Christine Baranski and The Good Fight gang return for a second season, as does Canadian crime-solver Frankie Drake Mysteries, while Clare Balding looks at sporting Icons and Sharon Horgan's Catastrophe continues . . .

Pick of the Day

The Good Fight, 10.15pm, RTÉ One

This second season is where The Good Fight becomes a better show than its much-loved predecessor, The Good Wife. And The Good Wife was essential viewing.

The show benefits from being off the prime time terrestrial TV grid, as its habitat is now at the cable end of things in its native US, going out on subscription channel CBS All Access. 

In the season two premiere the death of founding partner Carl Reddick brings the firm together, along with the prospect of a new name partner, Liz Reddick-Lawrence (played by Audra McDonald).

Meanwhile, Christine Baranski's Diane struggles to grapple with the insanity of the world and Maia (Rose Leslie) is confronted with another hurdle in her parents’ scandal.

Tonight's guest stars – always a key feature of the show, going back to the Julianna Margulies days – include Erica Tazel, Jane Lynch, Brian Stokes Mitchell, Jerry Adler and Paul Guilfoyle.

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New or Returning Shows

Pubs, Ponds and Power: The Story of the Village – Warkworth, 7.30pm, BBC Four

If there's one thing our neighbours across the Irish Sea do very well, it's the traditional English village, a scene painted on countless picture postcards and a snapshot of England that is recognised across the globe.

In this new documentary series archaeologist Ben Robinson explores the story of the village from Norman times to the present day. Going behind the romantic image of a rural idyll, he uncovers tales of power and wealth.

In episode one Ben unlocks the ancient roots of the Northumberland village of Warkworth. Along the way, he explores how the hidden history of the quintessential sleepy rural idyll suggests the real origins of the English village owes a lot to . . . the French.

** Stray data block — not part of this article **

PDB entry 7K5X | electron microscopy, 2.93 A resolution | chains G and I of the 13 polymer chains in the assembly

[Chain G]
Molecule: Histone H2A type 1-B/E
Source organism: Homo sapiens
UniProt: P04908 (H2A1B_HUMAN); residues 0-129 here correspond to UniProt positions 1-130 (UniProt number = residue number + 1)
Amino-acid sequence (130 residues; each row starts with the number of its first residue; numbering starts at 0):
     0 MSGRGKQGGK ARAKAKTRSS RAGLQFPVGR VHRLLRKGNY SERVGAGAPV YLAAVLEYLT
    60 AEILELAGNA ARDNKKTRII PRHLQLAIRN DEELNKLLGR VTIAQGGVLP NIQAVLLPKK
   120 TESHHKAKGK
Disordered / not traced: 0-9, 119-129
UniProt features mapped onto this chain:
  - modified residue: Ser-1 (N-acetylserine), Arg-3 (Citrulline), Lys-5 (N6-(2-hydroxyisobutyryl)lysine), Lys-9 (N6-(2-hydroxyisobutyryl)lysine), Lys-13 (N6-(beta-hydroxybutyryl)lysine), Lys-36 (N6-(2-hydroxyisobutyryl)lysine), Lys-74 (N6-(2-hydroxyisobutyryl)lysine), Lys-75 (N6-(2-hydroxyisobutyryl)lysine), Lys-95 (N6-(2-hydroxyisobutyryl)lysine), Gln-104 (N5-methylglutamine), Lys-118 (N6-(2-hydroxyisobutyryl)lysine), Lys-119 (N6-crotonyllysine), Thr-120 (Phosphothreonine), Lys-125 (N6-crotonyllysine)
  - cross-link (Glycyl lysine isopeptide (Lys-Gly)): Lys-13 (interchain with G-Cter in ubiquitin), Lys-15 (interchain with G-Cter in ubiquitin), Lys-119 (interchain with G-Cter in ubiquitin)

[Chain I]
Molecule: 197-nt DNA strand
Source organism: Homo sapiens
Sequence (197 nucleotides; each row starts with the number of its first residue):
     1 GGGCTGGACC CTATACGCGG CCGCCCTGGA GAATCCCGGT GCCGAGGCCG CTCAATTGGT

Ben Robinson

Frankie Drake Mysteries, 9.00pm, Alibi

This Canadian procedural follows Frankie Drake and Trudy Clarke, Toronto's only female private detectives in the 1920s, as they take on the cases the police don't want to touch.

In this season two opener, Nora has a legitimate job at the Toronto Museum, where an old enemy of Frankie's tries to pull a con job and almost pulls a con on Nora herself. In the end, Frankie goes to the United States to meet up a famous archaeologist to get some information.

 

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Don't Miss

Catastrophe, 10.00pm, Channel 4

We're up to episode three (of six) in this fourth and final season and Sharon (Sharon Horgan) and Rob (Rob Delaney) decide to get on a fitness drive.

When Sharon visits her less than sympathetic local GP (Tobias Menzies) it dawns on her she's not in the peak condition she imagined, but Fran (Ashley Jensen) has a helpful suggestion to get her on the right track.

Meanwhile Rob endures a fruit-based confrontation at a local park and Dave (Daniel Lapaine) shows how much he's embracing fatherhood.

Season four's been pretty good so far:

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Icons, 9.00pm, BBC Two

Clare Balding hosts this sporting edition of the series that looks at 20th Century icons across a range of disciplines.

The quartet on offer tonight range from legendary boxer Muhammad Ali to wheelchair racer Tanni Grey-Thompson, tennis player and champion of women’s rights Billie Jean King to Pelé, widely regarded as football's greatest ever player.

Here's a PBS report on the life and legacy of Muhammad Ali:

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